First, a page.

Emerson College's student newspaper

The Berkeley Beacon

Emerson College's student newspaper

The Berkeley Beacon

Emerson College's student newspaper

The Berkeley Beacon

Beacon Hill Bookstore on Charles Street.

Five-story bookstore opens in Beacon Hill

By Rachel Hackam, Correspondent
October 19, 2022

In a five-story townhouse on Charles Street, customers can peruse the newly-opened Beacon Hill Books and Cafe. The shop’s cool gray walls, warm white lights, and soft background music create a bibliophile’s...

Author Clarah Rae Grossman

A tale of almosts, masterfully told in reverse, in Clarah Rae Grossman’s new book “Seat of the Soul”

By Alec Klusza, Assistant News Editor
January 26, 2021

When we graduate high school, we assume that part of our life is over. The trials and frustrations of social life alongside the harrowing decision of ‘what the f*ck am I going to do with my life?,’...

Alum Stephanie Kent ‘10 and her husband Logan Smalley wrote the novel The Call Me Ishmael Phone Book, an interactive guide to book recommendations and local book stores across the U.S.

Alum creates interactive phone book for bibliophiles everywhere

By Shawna Konieczny, Staff Writer
November 30, 2020

Stephanie Kent ‘10 and her husband, Logan Smalley, share a deep love for books. This mutual interest is what sparked the idea for their newly published interactive novel, The Call Me Ishmael Phone Book. “[Smalley...

Katie Redefer - Graphic by Ally Rzesa / Beacon Staff

Boomers 1, Gen Z 0

By Katie Redefer, Staff Writer
November 13, 2019

As an elementary school student, I was that kid who got yelled at by the teacher for reading in the back of the classroom. With my nose tucked into The Lightning Thief or Harry Potter and the Sorcerer’s...

Katie Redefer - Graphic by Ally Rzesa / Beacon Staff

Read it and weep: LGBTQ kids deserve queer-friendly books

By Katie Redefer, Staff Writer
August 31, 2019

During high school, my school district in southern Delaware removed The Miseducation of Cameron Post by Emily M. Danforth from their summer reading list for incoming freshmen. They cited  “inappropriate...

Katie Redefer - Graphic by Ally Rzesa / Beacon Staff

Read It and Weep: Writing fan fiction shaped my adolescence

By Katie Redefer, Staff Writer
January 29, 2019

At 12 years old, I spent most school nights in my room writing new tensions, romances, and plot twists for my Harry Potter fanfiction that I shared with fellow Hogwarts fans online. My years as a teenage...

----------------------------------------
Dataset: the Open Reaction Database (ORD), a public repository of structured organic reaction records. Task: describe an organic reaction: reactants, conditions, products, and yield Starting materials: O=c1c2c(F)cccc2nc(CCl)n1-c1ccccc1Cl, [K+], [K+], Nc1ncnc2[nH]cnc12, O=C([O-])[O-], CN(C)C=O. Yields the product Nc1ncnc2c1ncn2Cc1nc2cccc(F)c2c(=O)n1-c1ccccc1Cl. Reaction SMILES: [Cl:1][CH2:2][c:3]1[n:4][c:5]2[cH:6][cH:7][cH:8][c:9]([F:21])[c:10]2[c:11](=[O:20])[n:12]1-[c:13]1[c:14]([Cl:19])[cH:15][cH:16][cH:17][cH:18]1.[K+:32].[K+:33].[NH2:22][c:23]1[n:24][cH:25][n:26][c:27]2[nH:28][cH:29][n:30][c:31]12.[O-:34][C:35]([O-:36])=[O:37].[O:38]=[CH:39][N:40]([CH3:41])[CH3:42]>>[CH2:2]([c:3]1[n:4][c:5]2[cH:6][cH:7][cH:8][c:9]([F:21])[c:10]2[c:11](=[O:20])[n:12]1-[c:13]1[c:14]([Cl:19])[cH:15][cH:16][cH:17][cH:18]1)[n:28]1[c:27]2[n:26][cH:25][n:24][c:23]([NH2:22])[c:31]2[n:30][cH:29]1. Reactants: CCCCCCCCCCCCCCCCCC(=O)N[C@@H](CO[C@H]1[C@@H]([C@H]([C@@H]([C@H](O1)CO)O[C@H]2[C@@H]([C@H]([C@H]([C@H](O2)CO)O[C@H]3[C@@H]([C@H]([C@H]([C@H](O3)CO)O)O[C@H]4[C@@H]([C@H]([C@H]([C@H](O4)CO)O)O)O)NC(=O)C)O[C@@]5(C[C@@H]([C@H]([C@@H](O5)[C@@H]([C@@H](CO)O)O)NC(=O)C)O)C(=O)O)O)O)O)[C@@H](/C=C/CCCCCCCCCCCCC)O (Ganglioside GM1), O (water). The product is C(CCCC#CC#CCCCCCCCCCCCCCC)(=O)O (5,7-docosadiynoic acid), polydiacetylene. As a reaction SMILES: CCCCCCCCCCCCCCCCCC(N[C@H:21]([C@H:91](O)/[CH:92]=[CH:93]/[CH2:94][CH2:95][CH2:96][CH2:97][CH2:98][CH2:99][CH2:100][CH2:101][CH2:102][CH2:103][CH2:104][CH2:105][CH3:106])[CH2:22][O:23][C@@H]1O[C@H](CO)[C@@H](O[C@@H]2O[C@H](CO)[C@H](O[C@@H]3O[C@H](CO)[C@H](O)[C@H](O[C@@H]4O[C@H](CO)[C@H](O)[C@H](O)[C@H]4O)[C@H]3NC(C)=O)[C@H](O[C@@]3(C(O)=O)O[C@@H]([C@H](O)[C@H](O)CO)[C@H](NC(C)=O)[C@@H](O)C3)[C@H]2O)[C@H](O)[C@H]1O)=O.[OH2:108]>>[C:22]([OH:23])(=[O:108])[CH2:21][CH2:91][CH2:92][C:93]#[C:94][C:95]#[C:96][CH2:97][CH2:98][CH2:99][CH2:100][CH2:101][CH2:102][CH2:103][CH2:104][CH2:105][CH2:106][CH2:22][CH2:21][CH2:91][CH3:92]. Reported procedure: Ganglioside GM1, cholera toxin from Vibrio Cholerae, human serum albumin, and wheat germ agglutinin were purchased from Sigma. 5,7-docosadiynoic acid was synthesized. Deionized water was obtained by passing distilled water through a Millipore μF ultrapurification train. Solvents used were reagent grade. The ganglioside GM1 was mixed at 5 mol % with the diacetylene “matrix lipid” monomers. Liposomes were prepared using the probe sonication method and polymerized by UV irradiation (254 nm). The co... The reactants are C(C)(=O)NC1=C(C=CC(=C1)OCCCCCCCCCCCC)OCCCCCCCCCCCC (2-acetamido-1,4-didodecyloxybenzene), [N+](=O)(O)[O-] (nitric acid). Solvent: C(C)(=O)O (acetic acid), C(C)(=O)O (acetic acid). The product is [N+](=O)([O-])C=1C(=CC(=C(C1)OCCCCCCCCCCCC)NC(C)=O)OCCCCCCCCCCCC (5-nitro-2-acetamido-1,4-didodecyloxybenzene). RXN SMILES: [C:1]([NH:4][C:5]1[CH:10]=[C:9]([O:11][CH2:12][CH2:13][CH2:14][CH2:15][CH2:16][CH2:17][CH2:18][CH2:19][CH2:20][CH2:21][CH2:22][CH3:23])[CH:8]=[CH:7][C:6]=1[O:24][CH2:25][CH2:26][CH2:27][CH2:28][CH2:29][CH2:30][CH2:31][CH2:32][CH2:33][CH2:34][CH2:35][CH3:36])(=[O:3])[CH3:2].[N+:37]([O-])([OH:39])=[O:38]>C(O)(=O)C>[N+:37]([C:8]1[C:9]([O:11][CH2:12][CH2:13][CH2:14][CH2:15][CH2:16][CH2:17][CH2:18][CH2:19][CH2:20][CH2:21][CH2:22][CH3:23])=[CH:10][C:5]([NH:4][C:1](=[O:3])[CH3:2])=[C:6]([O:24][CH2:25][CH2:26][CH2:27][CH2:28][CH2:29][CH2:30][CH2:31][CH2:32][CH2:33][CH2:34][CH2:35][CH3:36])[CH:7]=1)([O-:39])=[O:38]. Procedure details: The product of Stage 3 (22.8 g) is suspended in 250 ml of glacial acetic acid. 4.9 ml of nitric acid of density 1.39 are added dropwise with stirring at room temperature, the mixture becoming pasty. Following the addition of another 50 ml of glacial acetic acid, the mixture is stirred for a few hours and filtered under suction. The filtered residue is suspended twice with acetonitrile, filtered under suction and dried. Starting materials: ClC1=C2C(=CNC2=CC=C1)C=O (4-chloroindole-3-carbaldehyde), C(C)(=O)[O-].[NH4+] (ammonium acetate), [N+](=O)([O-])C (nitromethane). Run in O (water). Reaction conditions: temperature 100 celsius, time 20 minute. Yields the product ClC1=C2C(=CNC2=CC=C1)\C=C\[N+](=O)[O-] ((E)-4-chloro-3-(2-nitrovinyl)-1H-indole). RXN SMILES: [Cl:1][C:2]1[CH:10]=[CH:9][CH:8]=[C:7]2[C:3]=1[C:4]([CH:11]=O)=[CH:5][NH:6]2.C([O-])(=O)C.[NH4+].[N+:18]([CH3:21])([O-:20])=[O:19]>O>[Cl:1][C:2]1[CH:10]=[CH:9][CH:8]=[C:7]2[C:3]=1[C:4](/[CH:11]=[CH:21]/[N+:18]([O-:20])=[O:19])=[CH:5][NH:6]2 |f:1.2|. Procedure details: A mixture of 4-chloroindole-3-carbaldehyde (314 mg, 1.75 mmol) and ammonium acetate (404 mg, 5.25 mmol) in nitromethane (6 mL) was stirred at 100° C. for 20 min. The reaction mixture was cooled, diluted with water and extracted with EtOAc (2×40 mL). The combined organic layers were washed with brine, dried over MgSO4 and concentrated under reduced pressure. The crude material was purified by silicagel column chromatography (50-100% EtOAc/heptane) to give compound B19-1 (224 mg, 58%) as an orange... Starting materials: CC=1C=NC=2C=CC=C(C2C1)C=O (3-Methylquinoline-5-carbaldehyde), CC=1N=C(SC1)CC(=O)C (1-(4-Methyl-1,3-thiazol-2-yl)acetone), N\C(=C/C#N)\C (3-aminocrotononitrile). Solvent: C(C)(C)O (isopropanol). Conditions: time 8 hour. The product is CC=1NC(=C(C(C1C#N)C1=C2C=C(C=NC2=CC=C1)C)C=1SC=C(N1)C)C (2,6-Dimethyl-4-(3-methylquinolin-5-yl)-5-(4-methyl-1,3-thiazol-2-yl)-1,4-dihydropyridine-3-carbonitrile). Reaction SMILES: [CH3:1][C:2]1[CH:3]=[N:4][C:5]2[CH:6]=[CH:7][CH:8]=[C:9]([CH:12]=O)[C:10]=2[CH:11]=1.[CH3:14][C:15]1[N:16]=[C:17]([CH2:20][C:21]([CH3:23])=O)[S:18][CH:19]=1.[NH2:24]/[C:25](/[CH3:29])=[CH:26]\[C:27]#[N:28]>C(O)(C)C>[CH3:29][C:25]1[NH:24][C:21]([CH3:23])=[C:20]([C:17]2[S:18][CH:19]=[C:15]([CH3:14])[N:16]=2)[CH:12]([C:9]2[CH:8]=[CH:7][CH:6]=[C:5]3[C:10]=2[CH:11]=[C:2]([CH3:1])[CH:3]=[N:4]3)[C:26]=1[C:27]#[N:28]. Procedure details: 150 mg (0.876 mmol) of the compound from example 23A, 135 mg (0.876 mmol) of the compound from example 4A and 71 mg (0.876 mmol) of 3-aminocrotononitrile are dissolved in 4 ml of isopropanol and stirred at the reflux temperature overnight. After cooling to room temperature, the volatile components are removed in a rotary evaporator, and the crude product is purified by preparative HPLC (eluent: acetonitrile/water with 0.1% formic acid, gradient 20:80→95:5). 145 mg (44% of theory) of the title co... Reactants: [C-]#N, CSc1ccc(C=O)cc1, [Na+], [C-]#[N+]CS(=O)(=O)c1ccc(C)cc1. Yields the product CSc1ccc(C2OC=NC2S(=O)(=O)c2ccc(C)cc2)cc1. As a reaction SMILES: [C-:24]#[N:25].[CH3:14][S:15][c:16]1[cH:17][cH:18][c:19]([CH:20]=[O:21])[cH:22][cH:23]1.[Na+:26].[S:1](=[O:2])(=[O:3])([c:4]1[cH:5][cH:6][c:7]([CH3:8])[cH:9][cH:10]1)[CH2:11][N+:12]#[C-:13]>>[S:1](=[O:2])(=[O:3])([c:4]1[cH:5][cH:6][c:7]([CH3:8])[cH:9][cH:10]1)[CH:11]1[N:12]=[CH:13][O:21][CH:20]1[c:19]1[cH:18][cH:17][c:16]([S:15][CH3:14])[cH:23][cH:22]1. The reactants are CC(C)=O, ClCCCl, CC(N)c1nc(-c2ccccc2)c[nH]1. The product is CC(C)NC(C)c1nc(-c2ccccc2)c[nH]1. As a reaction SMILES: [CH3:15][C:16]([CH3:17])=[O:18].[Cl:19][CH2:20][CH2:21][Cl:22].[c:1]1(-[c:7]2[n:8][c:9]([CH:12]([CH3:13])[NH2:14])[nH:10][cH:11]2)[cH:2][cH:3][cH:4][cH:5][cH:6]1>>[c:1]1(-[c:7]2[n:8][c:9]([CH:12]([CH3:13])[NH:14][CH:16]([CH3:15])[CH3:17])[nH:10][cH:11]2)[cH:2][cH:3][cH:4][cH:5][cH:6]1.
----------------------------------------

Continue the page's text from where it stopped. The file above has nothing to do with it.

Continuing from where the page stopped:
While literature is a vital aspect of the major, this number of required courses is excessive for those who gravitate toward the publishing or writing side of the spectrum. / Illustration by Ally Rzesa

Major Thoughts: there’s more than the ‘L’ in WLP

By Erin Wood
January 23, 2019

I chose Emerson because the writing, literature and publishing major offers a diverse curriculum with a focus on a variety of careers in the literary world. It felt like the perfect major for me—the...

Katie Redefer - Graphic by Ally Rzesa / Beacon Staff

Read It and Weep: How Milk and Honey rebranded poetry

By Katie Redefer, Staff Writer
December 6, 2018

The resurgence of poetry seemed to happen all at once. A few years ago, I could only find poetry in classroom settings or in small online communities like Tumblr and Wattpad. However, within the past year...

Ben Schifano created Without Collegiate Approval so artists wouldnt have to fear rejection. Photo by Rida Ashraf / Beacon Correspondent.

Rejected art finds home in Without Collegiate Approval

By Isabel Sami
April 22, 2018

After witnessing student artwork get rejected by organizations and faculty on campus, junior Ben Schifano created a solution: Without Collegiate Approval, an online collection of art where Emerson students...

With an expansive world of uplifting and impactful literature available, professors need to present students with more diverse literature.
Cassandra Martinez / Beacon Staff

Black and brown and not read all over

By Cassandra Martinez
November 15, 2017

Last year, I took a novel-into-film class that did not feature a single book written by or about a woman or person of color. The only character of color was unnamed and mentioned in about five sentences...

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